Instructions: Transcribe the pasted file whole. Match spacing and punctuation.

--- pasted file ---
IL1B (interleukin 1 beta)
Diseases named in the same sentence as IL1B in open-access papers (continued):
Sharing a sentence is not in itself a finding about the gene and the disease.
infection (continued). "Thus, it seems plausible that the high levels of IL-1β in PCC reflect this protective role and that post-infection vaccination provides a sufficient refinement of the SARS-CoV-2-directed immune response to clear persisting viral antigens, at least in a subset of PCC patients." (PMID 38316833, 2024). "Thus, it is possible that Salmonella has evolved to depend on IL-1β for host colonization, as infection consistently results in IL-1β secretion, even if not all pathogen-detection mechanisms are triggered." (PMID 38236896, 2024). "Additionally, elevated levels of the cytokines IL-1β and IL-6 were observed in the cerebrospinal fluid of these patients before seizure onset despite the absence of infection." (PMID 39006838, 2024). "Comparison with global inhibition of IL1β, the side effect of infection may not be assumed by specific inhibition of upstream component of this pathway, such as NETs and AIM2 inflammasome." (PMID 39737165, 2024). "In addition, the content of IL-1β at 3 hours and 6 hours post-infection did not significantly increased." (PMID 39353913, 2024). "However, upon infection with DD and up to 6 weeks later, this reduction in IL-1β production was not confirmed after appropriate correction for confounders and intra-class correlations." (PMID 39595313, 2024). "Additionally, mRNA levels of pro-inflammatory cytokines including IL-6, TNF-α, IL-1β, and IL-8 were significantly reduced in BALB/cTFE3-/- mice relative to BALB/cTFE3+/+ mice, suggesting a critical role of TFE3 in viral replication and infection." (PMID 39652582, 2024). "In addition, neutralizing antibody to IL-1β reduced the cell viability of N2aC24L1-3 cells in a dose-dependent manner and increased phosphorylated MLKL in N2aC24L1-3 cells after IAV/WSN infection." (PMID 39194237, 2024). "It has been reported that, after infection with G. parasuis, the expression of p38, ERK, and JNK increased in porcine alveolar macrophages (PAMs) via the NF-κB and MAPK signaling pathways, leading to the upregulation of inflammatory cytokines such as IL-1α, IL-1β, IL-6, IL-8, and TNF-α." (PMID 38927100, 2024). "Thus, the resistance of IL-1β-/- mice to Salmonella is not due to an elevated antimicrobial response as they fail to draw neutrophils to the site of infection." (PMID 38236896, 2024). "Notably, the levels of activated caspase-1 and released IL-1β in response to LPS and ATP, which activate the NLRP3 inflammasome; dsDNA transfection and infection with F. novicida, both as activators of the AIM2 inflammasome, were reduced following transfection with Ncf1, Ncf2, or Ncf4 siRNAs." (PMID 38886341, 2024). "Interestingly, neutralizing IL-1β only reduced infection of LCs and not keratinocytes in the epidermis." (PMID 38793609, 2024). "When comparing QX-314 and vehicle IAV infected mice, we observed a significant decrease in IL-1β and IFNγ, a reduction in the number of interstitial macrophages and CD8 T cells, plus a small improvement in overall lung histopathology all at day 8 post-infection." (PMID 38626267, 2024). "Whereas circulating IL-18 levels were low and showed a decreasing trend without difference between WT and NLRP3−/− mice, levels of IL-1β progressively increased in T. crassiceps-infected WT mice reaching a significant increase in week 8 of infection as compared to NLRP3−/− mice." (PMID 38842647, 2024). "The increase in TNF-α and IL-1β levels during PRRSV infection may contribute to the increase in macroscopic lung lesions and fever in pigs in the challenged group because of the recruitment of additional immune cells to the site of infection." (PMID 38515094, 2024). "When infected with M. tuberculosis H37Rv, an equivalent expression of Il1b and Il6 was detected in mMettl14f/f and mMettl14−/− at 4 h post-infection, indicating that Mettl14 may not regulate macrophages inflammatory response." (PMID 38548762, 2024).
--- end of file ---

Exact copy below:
IL1B (interleukin 1 beta)
Diseases named in the same sentence as IL1B in open-access papers (continued):
Sharing a sentence is not in itself a finding about the gene and the disease.
infection (continued). "Thus, it seems plausible that the high levels of IL-1β in PCC reflect this protective role and that post-infection vaccination provides a sufficient refinement of the SARS-CoV-2-directed immune response to clear persisting viral antigens, at least in a subset of PCC patients." (PMID 38316833, 2024). "Thus, it is possible that Salmonella has evolved to depend on IL-1β for host colonization, as infection consistently results in IL-1β secretion, even if not all pathogen-detection mechanisms are triggered." (PMID 38236896, 2024). "Additionally, elevated levels of the cytokines IL-1β and IL-6 were observed in the cerebrospinal fluid of these patients before seizure onset despite the absence of infection." (PMID 39006838, 2024). "Comparison with global inhibition of IL1β, the side effect of infection may not be assumed by specific inhibition of upstream component of this pathway, such as NETs and AIM2 inflammasome." (PMID 39737165, 2024). "In addition, the content of IL-1β at 3 hours and 6 hours post-infection did not significantly increased." (PMID 39353913, 2024). "However, upon infection with DD and up to 6 weeks later, this reduction in IL-1β production was not confirmed after appropriate correction for confounders and intra-class correlations." (PMID 39595313, 2024). "Additionally, mRNA levels of pro-inflammatory cytokines including IL-6, TNF-α, IL-1β, and IL-8 were significantly reduced in BALB/cTFE3-/- mice relative to BALB/cTFE3+/+ mice, suggesting a critical role of TFE3 in viral replication and infection." (PMID 39652582, 2024). "In addition, neutralizing antibody to IL-1β reduced the cell viability of N2aC24L1-3 cells in a dose-dependent manner and increased phosphorylated MLKL in N2aC24L1-3 cells after IAV/WSN infection." (PMID 39194237, 2024). "It has been reported that, after infection with G. parasuis, the expression of p38, ERK, and JNK increased in porcine alveolar macrophages (PAMs) via the NF-κB and MAPK signaling pathways, leading to the upregulation of inflammatory cytokines such as IL-1α, IL-1β, IL-6, IL-8, and TNF-α." (PMID 38927100, 2024). "Thus, the resistance of IL-1β-/- mice to Salmonella is not due to an elevated antimicrobial response as they fail to draw neutrophils to the site of infection." (PMID 38236896, 2024). "Notably, the levels of activated caspase-1 and released IL-1β in response to LPS and ATP, which activate the NLRP3 inflammasome; dsDNA transfection and infection with F. novicida, both as activators of the AIM2 inflammasome, were reduced following transfection with Ncf1, Ncf2, or Ncf4 siRNAs." (PMID 38886341, 2024). "Interestingly, neutralizing IL-1β only reduced infection of LCs and not keratinocytes in the epidermis." (PMID 38793609, 2024). "When comparing QX-314 and vehicle IAV infected mice, we observed a significant decrease in IL-1β and IFNγ, a reduction in the number of interstitial macrophages and CD8 T cells, plus a small improvement in overall lung histopathology all at day 8 post-infection." (PMID 38626267, 2024). "Whereas circulating IL-18 levels were low and showed a decreasing trend without difference between WT and NLRP3−/− mice, levels of IL-1β progressively increased in T. crassiceps-infected WT mice reaching a significant increase in week 8 of infection as compared to NLRP3−/− mice." (PMID 38842647, 2024). "The increase in TNF-α and IL-1β levels during PRRSV infection may contribute to the increase in macroscopic lung lesions and fever in pigs in the challenged group because of the recruitment of additional immune cells to the site of infection." (PMID 38515094, 2024). "When infected with M. tuberculosis H37Rv, an equivalent expression of Il1b and Il6 was detected in mMettl14f/f and mMettl14−/− at 4 h post-infection, indicating that Mettl14 may not regulate macrophages inflammatory response." (PMID 38548762, 2024).